The Burnt Orange Heresy

Review by Rich Cline | 3/5

The Burnt Orange Heresy
dir Giuseppe Capotondi
scr Scott B Smith
prd David Zander, William Horberg, David Lancaster
with Claes Bang, Elizabeth Debicki, Mick Jagger, Donald Sutherland, Rosalind Halstead, Alessandro Fabrizi, Fabio Melchionna, Obada Adnan
release US 6.Mar.20,
UK 30.Oct.20
19/Italy 1h39

debicki jagger sutherland

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The Burnt Orange Heresy
A slow-burn noir thriller, this European art-world movie spins a rather densely wordy adventure with a superbly eclectic cast. Director Guiseppe Capotondi nicely mixes offbeat interaction in gorgeous settings. And where the story goes is enjoyably messy, even if it's too dry for its own good and never quite makes sense. This is partly because it's impossible for any of the characters, or indeed the audience, to trust anyone.
Art critic James (Bang) enjoys educating people about how easy it is to manipulate the value of a painting. And he casually takes one fan, Berenice (Debicki), to bed. He also invites her to meet famed dealer Joseph (Jagger), who blackmails James into procuring a painting from enigmatic artist Jerome (Sutherland) working in his Lake Como villa. After building up his expectations, including the hope of making a personal windfall, Jerome's studio isn't what James expects, and he begins to worry about what it might mean for him. So he makes an audacious, dangerous decision.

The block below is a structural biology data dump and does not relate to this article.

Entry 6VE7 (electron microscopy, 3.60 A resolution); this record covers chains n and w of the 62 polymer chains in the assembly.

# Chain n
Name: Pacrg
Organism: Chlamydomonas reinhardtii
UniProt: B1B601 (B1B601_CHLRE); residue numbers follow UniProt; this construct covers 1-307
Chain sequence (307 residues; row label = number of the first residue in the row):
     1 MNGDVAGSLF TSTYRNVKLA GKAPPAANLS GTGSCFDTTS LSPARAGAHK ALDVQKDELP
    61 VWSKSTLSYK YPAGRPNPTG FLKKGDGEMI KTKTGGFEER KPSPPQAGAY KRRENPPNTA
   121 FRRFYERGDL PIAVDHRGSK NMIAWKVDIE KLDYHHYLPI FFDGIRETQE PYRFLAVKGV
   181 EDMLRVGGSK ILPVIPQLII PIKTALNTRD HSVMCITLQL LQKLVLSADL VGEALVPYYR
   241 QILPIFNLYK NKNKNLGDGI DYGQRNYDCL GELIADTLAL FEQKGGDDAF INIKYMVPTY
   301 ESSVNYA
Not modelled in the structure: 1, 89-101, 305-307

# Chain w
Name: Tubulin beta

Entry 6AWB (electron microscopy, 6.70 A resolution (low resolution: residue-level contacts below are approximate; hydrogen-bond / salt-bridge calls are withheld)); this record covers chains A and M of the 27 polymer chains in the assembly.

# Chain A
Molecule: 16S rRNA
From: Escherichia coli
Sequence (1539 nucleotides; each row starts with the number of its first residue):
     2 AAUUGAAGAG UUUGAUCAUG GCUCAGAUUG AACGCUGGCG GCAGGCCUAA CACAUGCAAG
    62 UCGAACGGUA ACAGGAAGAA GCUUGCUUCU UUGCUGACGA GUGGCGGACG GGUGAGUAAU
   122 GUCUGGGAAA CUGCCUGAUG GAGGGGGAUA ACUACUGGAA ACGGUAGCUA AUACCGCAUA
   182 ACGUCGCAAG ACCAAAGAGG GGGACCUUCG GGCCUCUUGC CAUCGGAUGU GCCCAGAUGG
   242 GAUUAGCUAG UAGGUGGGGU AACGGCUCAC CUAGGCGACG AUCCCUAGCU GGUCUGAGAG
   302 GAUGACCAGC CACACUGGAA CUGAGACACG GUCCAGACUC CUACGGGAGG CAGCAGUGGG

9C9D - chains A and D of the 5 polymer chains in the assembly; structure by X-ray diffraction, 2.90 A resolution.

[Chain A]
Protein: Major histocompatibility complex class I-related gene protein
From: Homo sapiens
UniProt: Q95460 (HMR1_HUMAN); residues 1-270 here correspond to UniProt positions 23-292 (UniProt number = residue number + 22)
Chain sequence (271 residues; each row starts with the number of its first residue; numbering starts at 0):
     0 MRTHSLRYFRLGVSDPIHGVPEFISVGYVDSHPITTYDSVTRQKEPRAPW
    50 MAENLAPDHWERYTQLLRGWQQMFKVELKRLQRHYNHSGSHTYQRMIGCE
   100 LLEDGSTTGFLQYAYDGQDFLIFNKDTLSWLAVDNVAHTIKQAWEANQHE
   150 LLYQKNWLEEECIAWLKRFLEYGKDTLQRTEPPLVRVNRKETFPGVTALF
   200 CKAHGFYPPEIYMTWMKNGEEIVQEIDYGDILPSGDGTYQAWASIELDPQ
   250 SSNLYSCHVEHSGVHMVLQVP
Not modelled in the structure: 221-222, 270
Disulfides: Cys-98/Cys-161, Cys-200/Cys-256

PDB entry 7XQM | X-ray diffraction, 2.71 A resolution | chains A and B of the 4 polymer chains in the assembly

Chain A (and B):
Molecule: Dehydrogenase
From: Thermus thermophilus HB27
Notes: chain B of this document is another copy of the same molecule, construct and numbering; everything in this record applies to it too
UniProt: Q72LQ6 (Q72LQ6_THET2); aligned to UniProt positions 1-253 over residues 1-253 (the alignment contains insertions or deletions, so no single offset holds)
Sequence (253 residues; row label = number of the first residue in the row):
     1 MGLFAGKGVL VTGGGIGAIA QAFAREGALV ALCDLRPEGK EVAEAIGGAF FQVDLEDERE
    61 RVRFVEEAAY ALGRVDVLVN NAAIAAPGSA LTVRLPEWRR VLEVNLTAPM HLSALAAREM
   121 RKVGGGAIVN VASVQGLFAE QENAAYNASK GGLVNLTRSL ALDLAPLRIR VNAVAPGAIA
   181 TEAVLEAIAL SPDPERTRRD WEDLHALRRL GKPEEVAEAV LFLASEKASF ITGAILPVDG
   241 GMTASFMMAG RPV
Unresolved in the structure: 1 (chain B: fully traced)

The title refers to a joke about how critics find meaning where there is none. So the script is packed with snaky conversations that meander around a variety of themes, anecdotes and hints of scandal, including each character's shady past. All of them are intriguing, especially since they seem to be up to something dodgy. And greed turns some of them downright evil. It's a beautifully crafted film, but it's a problem that no one is terribly sympathetic. And some of what happens feels rather bizarrely contrived.

The actors are provocative and understated, almost whispering their dialog, all of which makes the audience lean into the film. Bang brings his sexy everyman persona to the smart, slightly too-suave James. He generates terrific chemistry with Debicki, who plays Berenice as witty, confidently intelligent woman who clearly knows more about what's going on than she lets on. Jagger and Sutherland add their own spark of attitude in their scenes. And all four of these people have very different moral compasses.

Despite the film's dark tone, this is essentially a bleak satire of the art world, and the importance paintings acquire due to factors that have little to do with the artwork itself. The observations are astute and rather cynical, but essentially are just a backdrop for a twisty narrative about people who are lured to engage in subterfuge and much worse in an effort to earn an easy profit. And the plot's final gyrations are genuinely nasty, an unironic swipe at the seedy underbelly.

cert 15 themes, language, violence, sexuality 26.Oct.20

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